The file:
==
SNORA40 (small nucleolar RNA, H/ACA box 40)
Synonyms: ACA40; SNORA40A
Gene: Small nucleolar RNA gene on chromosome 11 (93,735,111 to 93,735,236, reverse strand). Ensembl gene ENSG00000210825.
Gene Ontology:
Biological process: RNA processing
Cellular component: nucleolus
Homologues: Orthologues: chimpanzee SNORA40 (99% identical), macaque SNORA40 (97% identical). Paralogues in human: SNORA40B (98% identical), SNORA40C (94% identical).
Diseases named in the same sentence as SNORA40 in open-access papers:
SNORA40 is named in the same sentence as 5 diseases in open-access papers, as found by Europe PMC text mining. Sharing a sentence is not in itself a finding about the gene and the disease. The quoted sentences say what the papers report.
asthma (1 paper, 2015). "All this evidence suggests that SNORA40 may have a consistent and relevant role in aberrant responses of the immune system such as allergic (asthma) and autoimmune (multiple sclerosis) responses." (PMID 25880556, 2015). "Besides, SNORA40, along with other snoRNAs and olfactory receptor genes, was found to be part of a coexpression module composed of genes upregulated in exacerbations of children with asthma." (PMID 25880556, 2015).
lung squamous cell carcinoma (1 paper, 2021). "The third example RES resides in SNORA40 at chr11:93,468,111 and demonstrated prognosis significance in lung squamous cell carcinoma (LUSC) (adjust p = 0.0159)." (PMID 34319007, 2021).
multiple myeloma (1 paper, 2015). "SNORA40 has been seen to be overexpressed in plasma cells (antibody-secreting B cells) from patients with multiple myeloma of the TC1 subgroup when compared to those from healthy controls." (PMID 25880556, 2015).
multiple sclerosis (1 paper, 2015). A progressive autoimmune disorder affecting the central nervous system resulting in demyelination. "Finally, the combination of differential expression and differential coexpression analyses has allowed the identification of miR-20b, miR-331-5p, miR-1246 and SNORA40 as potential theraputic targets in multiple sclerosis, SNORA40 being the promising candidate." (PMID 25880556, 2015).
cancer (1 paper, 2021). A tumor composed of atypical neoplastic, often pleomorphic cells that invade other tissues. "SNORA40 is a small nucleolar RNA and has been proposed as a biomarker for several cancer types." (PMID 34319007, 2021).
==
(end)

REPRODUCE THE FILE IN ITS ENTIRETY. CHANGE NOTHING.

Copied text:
SNORA40 (small nucleolar RNA, H/ACA box 40)
Synonyms: ACA40; SNORA40A
Gene: Small nucleolar RNA gene on chromosome 11 (93,735,111 to 93,735,236, reverse strand). Ensembl gene ENSG00000210825.
Gene Ontology:
Biological process: RNA processing
Cellular component: nucleolus
Homologues: Orthologues: chimpanzee SNORA40 (99% identical), macaque SNORA40 (97% identical). Paralogues in human: SNORA40B (98% identical), SNORA40C (94% identical).
Diseases named in the same sentence as SNORA40 in open-access papers:
SNORA40 is named in the same sentence as 5 diseases in open-access papers, as found by Europe PMC text mining. Sharing a sentence is not in itself a finding about the gene and the disease. The quoted sentences say what the papers report.
asthma (1 paper, 2015). "All this evidence suggests that SNORA40 may have a consistent and relevant role in aberrant responses of the immune system such as allergic (asthma) and autoimmune (multiple sclerosis) responses." (PMID 25880556, 2015). "Besides, SNORA40, along with other snoRNAs and olfactory receptor genes, was found to be part of a coexpression module composed of genes upregulated in exacerbations of children with asthma." (PMID 25880556, 2015).
lung squamous cell carcinoma (1 paper, 2021). "The third example RES resides in SNORA40 at chr11:93,468,111 and demonstrated prognosis significance in lung squamous cell carcinoma (LUSC) (adjust p = 0.0159)." (PMID 34319007, 2021).
multiple myeloma (1 paper, 2015). "SNORA40 has been seen to be overexpressed in plasma cells (antibody-secreting B cells) from patients with multiple myeloma of the TC1 subgroup when compared to those from healthy controls." (PMID 25880556, 2015).
multiple sclerosis (1 paper, 2015). A progressive autoimmune disorder affecting the central nervous system resulting in demyelination. "Finally, the combination of differential expression and differential coexpression analyses has allowed the identification of miR-20b, miR-331-5p, miR-1246 and SNORA40 as potential theraputic targets in multiple sclerosis, SNORA40 being the promising candidate." (PMID 25880556, 2015).
cancer (1 paper, 2021). A tumor composed of atypical neoplastic, often pleomorphic cells that invade other tissues. "SNORA40 is a small nucleolar RNA and has been proposed as a biomarker for several cancer types." (PMID 34319007, 2021).